- Walking around by yourself when it’s dark is just silly. Even if you’d do this in your own country, you don’t have your bearings in Turkey. The chances of you getting lost, or worse, is probably just going to be that much higher than where you’re from.
- It’s probably best to dress modestly. Long flowing fabrics, long skirts or trousers – that sort of clothing. It’s a moderately conservative country, so if you want to lessen the attention you’ll get and avoid offense, especially in more conservative countryside areas, dress accordingly. Just look at what other women around you are wearing. It’s easy to buy Turkish style clothing all over the country if you want to fit in even more.
- Getting a tour is a great idea. Meeting fellow travelers is going to be good for your sanity and your safety. Make sure that you get a tour from a well-reviewed, reputable tour company. Random people off the street offering you tours = steer clear of these sorts of things.
- Understanding that it’s not usual for women to travel by themselves in Turkey won’t stop you getting attention, but it will probably help for your peace of mind. Men will come up to you, flirt with you, try to get your number, sit next to and try to make conversation, walk alongside you… If you don’t want them near you, tell them to go away – politely. If they persist, make a fuss. Locate tourist police and alert accordingly.
- Catcalling happens, a lot. The best course of action is to ignore it. Wear dark sunglasses if you want to avoid eye contact.
- Sexual assault against female travelers in Turkey does happen. It’s best not to get too drunk (also watch your drink in clubs), make sure you go out in groups, and just listen to your gut if someone seems weird. They probably are.
- Wear a shawl or scarf on your head if you plan on visiting a mosque.
- Outside of tourist areas, only stay at mid-range family-oriented hotels – or well reviewed, female-friendly hostels. And if someone knocks on your door late at night, don’t answer it. Complain to the hotel staff about it in the morning.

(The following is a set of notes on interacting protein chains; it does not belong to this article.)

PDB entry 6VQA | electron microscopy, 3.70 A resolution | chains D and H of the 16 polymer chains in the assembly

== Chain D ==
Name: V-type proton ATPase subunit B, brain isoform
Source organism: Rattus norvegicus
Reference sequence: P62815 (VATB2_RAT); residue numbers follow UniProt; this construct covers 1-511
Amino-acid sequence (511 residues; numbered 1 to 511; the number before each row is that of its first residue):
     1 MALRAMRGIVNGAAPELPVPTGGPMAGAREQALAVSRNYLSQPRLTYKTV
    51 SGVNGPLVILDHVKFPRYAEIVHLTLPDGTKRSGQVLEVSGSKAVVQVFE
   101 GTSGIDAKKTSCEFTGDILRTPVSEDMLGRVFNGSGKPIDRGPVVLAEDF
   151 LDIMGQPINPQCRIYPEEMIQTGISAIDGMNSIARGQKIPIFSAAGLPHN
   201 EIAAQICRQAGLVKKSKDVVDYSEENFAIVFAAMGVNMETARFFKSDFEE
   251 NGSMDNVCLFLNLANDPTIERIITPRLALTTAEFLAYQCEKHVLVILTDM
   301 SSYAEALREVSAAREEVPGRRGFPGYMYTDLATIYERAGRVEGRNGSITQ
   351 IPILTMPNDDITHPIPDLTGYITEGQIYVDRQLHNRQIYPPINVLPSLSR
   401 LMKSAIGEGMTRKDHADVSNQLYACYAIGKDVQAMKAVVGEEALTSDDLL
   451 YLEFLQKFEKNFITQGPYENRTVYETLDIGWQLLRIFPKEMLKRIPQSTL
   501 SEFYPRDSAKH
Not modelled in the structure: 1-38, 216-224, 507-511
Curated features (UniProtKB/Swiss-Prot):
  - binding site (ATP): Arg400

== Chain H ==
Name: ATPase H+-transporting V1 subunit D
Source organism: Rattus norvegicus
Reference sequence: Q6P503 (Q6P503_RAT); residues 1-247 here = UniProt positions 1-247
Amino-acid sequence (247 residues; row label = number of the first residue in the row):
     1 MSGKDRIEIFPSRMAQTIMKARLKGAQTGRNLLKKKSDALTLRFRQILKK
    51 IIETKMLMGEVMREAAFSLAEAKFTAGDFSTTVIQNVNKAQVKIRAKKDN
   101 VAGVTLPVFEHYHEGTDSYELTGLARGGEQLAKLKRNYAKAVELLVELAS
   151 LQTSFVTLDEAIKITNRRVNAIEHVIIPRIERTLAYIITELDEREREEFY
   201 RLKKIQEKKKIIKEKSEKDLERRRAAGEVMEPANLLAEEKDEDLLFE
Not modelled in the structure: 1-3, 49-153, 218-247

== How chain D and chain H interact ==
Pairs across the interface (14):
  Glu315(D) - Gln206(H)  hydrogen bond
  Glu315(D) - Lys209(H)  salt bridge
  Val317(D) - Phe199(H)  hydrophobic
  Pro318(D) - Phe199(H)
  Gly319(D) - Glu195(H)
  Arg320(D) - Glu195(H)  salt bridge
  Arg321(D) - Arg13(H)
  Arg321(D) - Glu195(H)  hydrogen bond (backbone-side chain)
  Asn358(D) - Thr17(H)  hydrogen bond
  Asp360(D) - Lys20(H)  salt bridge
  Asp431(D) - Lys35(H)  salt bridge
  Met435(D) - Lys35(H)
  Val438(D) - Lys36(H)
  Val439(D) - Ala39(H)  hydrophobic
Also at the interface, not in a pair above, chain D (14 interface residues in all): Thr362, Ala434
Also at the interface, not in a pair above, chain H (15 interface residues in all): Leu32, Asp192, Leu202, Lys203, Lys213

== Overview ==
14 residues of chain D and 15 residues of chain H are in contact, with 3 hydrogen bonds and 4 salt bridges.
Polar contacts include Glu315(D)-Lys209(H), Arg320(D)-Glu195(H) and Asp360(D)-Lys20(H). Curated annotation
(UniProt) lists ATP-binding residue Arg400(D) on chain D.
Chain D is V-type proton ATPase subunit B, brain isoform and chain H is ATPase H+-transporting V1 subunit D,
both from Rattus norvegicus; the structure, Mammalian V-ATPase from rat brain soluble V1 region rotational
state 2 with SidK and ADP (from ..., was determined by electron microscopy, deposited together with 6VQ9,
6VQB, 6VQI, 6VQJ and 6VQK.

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So, whilst it is safe for females to travel alone in Turkey, you need to bear in mind that it’s a different culture. Dressing appropriately, being sensible on nights out and ignoring unwanted attention… all par for the course in Turkey.
It may not be the norm for women to travel by themselves in Turkey, but that doesn’t mean you shouldn’t. Plenty of female solo travelers have gone backpacking Turkey – and you can too. Knowing the risks and being aware of what’s going on – and what people are doing – around you will ensure you have a great (and stress-free) time.
Is Turkey safe to travel for families?
Life in Turkey is very family-oriented – people here love their families and people love kids! For this reason and many others, Turkey is safe to travel for families.
There are plenty of amazing places to see with your children. Between the Black Sea coast, the Turkish Riviera, and a whole load of other cool spots, you’ll be spoilt for options.
Terrorism may still be an issue, but family tourists are big business for Turkey and making sure it’s safe for tourists is a big priority right now.
In general, Turkish families travel with their children wherever they go. People are more than used to seeing families travel around. Plus it’ll open up the country for you. Talking about your kids is a big icebreaker, so there’s that at the very least.
Don’t be concerned if someone in a restaurant, a local, a tour guide actually picks up your child without warning and starts whizzing her/him around to show them off to everyone. This is pretty normal, and more than anything shows you how open and caring Turkish people are when it comes to children.
You’ll be happy to know there are also discounts when you have kids with you! Everyone’s a winner.
Whilst there’s plenty to do in terms of beaches and nature and things like that, playgrounds for smaller children aren’t easy to come by. In fact, there’s not a lot aimed at smaller children. Don’t expect fancy, child-friendly interactive displays at museums.
Be wary of a lack of pavements. If you’re coming with a pushchair, be warned: things can get BUMPY.
There is however PLENTY of family accommodation to choose from. Family rooms, cots, highchairs, all available at hotels. Outside of those, you may struggle to find amenities like baby changing facilities. And just so you know, breastfeeding isn’t normal in public. Some women do breastfeed discretely, so follow suit.
As we said earlier, Turkey can get HOT. The biggest danger (for children) is probably the sun. Stay safe in Turkey by not letting your little ones in the sun for too long.
Oh – and don’t go near dogs. These can be pretty sketchy in terms of diseases and general danger, so encourage your kids NOT to go near them.
Is it safe to drive in Turkey?
Driving in Turkey is a good way to get around to see sights at your own leisure.